Sunday 30 April 2017

Olympian Farah 'relieved' after UK exemption

Olympian Mo Farah. Photo: AFP/Getty Images
Olympian Mo Farah. Photo: AFP/Getty Images

Steve Douglas

Four-time Olympic champion Mo Farah said he was "relieved" he can return to his US home after it was clarified that President Donald Trump's travel ban did not apply to him.

Somali nationals are among those banned from travelling to the US under the executive order issued on Friday.

That had applied to Farah (33), who was born in Somalia, and the athlete called Trump's policy "divisive and discriminatory".

British Foreign Secretary Boris Johnson held conversations with the US government late yesterday and was told by some of Donald Trump's closest advisers that British citizens will be allowed to continue to travel from the UK to the US.

The Foreign Office then advised British travellers that dual citizens were only affected if travelling to the US from one of the seven banned countries.

A spokesperson for Farah, who has lived in Oregon for six years with his family, said that they were happy with the clarification.

"We understand from the statement released by the Foreign and Commonwealth Office that the executive order will not apply to Mo, and we are grateful to the FCO for urgently clarifying the situation," they said.

"Mo is relieved that he will be able to return to his family once his current training camp concludes."

The statement added that Farah "still fundamentally disagrees with this incredibly divisive and discriminatory policy".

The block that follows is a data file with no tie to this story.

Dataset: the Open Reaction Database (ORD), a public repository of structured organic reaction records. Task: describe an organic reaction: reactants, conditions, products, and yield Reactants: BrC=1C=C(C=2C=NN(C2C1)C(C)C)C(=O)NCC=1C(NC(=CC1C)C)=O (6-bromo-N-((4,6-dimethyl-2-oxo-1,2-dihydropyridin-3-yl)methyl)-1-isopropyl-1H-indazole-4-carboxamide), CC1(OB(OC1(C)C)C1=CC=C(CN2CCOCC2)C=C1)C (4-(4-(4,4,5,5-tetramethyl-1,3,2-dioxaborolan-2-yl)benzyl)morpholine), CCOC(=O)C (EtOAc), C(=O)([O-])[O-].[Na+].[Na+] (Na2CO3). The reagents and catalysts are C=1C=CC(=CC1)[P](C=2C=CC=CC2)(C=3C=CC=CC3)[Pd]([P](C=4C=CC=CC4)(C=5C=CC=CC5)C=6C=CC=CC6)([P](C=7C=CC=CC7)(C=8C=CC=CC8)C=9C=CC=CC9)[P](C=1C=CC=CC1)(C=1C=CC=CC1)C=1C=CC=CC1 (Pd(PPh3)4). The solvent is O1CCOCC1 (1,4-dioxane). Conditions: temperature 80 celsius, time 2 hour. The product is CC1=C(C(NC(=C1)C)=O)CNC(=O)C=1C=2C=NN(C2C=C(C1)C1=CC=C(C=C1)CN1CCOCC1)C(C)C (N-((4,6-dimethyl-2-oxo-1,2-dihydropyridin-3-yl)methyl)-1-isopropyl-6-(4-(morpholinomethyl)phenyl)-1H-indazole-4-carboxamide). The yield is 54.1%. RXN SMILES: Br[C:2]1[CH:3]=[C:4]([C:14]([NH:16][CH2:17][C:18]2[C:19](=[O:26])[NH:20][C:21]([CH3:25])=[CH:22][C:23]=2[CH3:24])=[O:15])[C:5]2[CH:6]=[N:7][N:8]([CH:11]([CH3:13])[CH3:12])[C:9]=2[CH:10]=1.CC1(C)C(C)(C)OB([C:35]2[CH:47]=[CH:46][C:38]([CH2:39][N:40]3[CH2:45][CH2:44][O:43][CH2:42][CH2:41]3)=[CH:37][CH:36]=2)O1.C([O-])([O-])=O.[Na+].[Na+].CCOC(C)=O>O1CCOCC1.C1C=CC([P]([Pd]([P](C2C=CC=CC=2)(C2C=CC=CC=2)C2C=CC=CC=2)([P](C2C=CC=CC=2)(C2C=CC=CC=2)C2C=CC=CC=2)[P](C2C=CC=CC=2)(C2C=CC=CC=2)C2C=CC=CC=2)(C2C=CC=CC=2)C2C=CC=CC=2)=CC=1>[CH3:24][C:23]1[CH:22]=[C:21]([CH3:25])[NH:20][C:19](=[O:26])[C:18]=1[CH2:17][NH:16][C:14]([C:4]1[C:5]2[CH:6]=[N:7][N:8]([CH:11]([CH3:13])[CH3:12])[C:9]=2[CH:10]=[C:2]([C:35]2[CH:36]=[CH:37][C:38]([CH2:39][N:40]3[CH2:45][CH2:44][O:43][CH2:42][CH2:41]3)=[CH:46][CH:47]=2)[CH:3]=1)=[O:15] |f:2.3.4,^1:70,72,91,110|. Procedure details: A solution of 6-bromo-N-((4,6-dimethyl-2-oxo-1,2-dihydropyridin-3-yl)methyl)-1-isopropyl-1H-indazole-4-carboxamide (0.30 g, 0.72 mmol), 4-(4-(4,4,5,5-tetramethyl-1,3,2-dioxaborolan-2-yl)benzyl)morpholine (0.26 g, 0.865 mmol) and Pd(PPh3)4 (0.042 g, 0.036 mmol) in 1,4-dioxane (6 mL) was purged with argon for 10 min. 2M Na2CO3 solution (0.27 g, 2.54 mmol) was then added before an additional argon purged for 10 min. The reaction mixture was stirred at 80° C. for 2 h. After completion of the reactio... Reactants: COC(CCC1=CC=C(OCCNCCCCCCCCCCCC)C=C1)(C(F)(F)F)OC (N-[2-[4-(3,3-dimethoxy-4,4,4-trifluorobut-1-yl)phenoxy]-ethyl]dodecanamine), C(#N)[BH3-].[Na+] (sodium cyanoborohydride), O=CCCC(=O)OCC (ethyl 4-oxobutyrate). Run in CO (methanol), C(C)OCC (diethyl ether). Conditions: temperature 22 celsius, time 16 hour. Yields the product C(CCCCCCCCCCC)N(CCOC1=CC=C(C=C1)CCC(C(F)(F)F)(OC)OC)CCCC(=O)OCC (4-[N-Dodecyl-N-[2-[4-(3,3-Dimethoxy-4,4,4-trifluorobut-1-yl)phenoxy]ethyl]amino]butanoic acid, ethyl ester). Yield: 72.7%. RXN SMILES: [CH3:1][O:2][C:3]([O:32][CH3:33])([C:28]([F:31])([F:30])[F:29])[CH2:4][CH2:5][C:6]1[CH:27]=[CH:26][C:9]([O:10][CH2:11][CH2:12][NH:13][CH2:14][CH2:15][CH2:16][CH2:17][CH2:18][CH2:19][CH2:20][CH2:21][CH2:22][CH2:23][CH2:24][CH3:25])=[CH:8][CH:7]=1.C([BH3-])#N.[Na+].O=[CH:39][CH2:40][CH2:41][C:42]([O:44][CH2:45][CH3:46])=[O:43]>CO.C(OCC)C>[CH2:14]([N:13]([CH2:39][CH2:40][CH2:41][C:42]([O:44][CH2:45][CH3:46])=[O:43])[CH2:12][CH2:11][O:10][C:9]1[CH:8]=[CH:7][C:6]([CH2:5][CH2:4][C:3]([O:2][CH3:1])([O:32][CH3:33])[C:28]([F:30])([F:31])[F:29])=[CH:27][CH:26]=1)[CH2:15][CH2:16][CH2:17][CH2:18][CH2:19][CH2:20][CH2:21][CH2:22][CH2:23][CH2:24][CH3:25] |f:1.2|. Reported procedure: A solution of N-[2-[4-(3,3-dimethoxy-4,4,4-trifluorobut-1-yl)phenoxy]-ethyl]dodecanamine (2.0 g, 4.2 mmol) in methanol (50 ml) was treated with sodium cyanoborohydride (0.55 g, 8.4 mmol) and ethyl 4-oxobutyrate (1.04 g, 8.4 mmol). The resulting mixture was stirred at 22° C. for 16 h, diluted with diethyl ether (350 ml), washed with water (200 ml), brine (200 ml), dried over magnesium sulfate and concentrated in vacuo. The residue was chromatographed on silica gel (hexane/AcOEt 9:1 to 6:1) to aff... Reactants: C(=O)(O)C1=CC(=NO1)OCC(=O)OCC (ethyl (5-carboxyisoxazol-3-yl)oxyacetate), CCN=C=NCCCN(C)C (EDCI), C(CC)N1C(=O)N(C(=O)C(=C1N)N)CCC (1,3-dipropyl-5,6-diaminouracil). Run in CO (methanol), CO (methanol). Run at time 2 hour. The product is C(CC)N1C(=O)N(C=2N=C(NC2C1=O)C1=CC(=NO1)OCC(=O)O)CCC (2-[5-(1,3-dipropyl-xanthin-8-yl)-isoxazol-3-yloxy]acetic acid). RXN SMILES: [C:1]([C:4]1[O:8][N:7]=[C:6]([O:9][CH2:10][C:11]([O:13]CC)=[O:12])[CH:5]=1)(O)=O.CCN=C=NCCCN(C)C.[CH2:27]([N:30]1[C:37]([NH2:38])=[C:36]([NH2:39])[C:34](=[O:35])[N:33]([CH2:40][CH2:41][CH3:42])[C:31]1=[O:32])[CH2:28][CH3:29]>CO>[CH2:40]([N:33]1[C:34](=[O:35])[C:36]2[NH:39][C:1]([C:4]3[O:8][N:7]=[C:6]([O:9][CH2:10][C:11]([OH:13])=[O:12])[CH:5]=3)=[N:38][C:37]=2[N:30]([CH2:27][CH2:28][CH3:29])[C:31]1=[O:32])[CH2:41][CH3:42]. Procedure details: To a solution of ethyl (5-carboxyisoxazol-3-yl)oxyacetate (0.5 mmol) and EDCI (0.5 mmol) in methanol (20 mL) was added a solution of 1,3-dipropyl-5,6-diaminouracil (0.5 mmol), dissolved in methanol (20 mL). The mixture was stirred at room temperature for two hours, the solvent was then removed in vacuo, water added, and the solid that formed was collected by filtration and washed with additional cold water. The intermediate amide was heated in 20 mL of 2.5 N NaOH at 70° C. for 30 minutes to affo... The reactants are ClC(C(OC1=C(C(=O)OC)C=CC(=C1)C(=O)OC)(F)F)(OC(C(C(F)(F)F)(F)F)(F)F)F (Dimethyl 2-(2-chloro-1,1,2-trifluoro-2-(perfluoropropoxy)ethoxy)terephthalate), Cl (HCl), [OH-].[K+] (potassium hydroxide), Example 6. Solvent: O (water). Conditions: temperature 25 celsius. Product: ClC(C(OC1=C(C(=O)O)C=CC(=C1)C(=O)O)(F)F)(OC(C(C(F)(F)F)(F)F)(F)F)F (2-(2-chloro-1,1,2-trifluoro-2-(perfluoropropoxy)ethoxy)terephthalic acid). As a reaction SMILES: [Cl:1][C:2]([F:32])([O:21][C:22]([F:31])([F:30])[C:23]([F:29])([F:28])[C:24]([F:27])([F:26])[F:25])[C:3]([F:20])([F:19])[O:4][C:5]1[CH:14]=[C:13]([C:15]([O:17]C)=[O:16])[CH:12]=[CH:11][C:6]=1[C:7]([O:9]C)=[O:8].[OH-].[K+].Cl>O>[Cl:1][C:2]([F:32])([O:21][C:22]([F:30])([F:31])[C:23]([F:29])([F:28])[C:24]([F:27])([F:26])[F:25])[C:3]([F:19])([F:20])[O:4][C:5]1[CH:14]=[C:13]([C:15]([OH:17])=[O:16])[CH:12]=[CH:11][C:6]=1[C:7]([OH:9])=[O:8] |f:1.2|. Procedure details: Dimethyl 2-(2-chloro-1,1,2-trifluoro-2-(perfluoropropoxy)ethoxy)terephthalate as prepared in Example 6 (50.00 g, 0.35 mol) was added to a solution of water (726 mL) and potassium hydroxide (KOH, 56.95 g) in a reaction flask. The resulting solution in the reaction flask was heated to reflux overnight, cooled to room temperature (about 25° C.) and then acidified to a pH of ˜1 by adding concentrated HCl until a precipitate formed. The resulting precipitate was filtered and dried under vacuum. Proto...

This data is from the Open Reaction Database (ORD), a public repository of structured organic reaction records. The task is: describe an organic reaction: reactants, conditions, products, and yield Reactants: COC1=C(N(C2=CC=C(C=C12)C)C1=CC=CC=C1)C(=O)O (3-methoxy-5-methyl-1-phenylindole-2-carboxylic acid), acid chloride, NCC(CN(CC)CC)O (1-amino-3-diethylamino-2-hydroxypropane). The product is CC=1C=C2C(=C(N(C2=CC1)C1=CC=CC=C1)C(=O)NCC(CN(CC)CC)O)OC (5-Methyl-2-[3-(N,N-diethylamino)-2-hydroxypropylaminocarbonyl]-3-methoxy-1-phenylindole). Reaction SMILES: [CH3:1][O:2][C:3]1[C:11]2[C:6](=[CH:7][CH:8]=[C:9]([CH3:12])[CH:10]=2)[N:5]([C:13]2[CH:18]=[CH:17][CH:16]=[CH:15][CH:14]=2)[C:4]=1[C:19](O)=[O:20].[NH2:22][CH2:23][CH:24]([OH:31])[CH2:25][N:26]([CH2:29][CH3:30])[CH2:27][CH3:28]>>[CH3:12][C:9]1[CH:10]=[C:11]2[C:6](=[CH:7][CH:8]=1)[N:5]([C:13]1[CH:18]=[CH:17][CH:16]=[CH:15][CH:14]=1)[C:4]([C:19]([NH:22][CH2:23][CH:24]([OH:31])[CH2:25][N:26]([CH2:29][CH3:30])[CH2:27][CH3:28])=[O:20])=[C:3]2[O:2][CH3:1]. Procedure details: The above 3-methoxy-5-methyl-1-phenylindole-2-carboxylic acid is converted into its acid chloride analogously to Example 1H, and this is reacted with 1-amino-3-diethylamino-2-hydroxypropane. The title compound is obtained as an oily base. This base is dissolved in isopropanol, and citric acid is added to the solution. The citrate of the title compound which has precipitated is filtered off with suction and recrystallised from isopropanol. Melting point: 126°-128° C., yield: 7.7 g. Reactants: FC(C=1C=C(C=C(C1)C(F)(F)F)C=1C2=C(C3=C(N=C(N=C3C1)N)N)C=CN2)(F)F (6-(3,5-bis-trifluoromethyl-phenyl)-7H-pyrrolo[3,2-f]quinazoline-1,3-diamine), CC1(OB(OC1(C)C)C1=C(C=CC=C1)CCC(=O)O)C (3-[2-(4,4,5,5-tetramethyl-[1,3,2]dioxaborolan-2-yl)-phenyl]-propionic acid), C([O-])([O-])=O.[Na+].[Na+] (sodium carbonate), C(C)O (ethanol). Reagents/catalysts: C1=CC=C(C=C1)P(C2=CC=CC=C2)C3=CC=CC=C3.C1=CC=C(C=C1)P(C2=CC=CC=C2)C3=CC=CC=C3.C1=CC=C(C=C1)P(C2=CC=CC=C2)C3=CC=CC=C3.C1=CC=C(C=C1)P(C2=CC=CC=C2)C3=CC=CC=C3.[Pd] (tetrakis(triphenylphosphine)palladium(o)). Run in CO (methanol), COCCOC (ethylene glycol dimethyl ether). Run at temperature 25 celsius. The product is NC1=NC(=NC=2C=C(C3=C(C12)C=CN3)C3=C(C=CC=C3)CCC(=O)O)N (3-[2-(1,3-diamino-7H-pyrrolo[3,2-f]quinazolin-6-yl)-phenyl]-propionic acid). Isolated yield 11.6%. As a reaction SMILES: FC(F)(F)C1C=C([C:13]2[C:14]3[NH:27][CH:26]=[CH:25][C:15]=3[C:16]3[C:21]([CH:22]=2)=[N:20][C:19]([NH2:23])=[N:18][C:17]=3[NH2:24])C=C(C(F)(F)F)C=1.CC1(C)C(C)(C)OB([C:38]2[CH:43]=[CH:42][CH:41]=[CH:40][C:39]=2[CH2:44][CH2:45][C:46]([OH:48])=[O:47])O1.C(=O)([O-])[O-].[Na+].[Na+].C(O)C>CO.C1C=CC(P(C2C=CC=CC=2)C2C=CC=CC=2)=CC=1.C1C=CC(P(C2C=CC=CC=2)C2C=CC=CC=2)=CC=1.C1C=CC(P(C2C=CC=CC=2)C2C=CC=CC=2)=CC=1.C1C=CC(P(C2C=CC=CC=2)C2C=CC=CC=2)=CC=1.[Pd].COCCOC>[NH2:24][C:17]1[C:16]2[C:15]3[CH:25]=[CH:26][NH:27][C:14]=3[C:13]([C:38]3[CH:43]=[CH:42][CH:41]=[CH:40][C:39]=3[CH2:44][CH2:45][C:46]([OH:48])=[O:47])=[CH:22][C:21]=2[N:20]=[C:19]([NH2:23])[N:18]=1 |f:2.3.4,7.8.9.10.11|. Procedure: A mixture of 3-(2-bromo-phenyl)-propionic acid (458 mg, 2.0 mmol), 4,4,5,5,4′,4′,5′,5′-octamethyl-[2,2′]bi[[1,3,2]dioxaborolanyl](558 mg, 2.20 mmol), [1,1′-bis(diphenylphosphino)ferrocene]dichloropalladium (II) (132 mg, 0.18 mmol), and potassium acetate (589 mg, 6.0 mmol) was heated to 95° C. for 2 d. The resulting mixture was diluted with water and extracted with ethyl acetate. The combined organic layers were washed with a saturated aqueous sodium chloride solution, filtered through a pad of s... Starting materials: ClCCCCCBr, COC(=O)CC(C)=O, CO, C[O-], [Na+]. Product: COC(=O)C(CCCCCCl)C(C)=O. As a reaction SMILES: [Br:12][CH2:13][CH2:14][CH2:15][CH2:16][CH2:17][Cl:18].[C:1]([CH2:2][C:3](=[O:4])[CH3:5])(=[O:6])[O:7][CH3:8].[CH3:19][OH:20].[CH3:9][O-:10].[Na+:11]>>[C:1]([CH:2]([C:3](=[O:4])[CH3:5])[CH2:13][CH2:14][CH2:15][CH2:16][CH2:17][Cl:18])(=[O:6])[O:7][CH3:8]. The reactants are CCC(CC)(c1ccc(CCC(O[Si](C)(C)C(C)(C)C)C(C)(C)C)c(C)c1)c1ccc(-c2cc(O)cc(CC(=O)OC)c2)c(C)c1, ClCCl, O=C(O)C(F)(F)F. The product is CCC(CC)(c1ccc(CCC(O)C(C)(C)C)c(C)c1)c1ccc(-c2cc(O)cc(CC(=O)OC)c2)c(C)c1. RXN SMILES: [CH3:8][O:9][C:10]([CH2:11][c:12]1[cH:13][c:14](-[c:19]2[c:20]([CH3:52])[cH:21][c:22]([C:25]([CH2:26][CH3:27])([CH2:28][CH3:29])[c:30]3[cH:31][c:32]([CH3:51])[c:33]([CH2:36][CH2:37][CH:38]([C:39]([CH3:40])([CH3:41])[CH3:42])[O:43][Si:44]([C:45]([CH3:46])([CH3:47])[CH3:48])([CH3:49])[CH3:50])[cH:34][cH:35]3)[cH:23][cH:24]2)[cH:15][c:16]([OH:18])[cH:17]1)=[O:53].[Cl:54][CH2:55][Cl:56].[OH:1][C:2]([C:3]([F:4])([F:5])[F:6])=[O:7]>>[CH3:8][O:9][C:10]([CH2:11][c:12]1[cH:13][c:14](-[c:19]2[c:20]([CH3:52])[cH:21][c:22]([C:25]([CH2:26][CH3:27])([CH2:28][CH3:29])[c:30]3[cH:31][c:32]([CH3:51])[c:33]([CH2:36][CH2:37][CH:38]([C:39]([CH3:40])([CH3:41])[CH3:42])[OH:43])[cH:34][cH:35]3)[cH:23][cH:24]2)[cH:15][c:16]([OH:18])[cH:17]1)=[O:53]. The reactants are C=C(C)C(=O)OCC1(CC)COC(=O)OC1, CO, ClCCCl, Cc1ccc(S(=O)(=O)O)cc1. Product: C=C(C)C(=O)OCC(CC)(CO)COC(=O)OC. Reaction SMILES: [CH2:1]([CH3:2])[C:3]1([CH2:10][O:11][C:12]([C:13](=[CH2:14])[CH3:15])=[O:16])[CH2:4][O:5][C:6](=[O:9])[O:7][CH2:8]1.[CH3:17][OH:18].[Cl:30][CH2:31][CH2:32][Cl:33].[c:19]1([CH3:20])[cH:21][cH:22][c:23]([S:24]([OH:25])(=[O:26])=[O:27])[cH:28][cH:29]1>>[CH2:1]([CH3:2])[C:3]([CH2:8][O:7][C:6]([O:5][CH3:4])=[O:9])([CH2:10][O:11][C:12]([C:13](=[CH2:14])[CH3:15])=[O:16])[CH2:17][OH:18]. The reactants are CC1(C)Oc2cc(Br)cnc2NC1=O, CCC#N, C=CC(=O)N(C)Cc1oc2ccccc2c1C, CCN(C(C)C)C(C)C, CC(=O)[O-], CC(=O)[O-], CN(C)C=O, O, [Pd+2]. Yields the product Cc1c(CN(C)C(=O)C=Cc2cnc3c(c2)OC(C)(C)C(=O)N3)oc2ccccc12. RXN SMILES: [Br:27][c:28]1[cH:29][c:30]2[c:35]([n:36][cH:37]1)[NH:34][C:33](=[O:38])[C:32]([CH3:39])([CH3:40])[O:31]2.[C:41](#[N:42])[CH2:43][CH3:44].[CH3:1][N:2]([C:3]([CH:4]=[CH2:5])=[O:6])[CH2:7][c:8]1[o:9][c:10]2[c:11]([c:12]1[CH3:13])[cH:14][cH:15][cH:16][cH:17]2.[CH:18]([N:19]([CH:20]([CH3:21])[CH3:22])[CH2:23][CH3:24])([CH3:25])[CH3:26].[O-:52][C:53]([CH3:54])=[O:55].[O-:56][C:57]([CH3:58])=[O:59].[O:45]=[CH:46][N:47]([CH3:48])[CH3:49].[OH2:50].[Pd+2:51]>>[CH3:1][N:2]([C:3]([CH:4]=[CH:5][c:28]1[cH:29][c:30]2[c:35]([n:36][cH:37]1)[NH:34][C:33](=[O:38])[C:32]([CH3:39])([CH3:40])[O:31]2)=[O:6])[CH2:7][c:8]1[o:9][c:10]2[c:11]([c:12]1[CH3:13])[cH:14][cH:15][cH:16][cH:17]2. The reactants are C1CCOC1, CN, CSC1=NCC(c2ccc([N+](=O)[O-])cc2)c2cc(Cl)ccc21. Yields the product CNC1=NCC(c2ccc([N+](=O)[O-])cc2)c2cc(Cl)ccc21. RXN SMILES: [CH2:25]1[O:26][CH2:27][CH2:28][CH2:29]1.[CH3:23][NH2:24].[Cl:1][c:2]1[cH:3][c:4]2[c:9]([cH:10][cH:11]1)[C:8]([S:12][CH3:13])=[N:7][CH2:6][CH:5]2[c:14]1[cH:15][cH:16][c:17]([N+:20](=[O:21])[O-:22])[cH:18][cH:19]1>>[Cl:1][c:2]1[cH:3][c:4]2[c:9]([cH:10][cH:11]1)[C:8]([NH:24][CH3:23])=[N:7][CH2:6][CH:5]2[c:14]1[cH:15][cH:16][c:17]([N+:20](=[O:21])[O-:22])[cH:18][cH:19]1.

Earlier he wrote on Facebook that the temporary travel ban leaves him unsure whether he can return to his US home.

"On January 1 this year, Her Majesty the Queen [of England] made me a knight of the realm. On January 27, US President Donald Trump seems to have made me an alien," Farah said in his statement.

"It's deeply troubling that will have to tell my children that Daddy might not be able to come home - to explain why the president has introduced a policy that comes from a place of ignorance and prejudice.

"I am a British citizen who has lived in America for the past six years - working hard, contributing to society, paying my taxes and bringing up our four children in the place they now call home. Now, me and many others like me are being told that we may not be welcome."

Farah is currently training in Ethiopia. His wife, Tania, and four children are in Portland, Oregon, where the Farah family have lived for the past six years.

Anger and dismay rippled across the world as politicians reacted to the entry ban.

Theresa May arrived back in Britain to a storm of fury over her refusal to condemn Donald Trump's widely-criticised ban on refugees entering the US.

Conservative MPs joined the attacks on the prime minister after she refused to speak out about the controversial move and one Tory said he would be hit by the ban.

Labour said it should "sadden" the country that Mrs May had failed to condemn the move and the Liberal Democrats said her behaviour was "shocking". Mrs May does "not agree" with Mr Trump's order and will challenge the US government if it has an adverse effect on British nationals, a spokesman said.

Irish Independent

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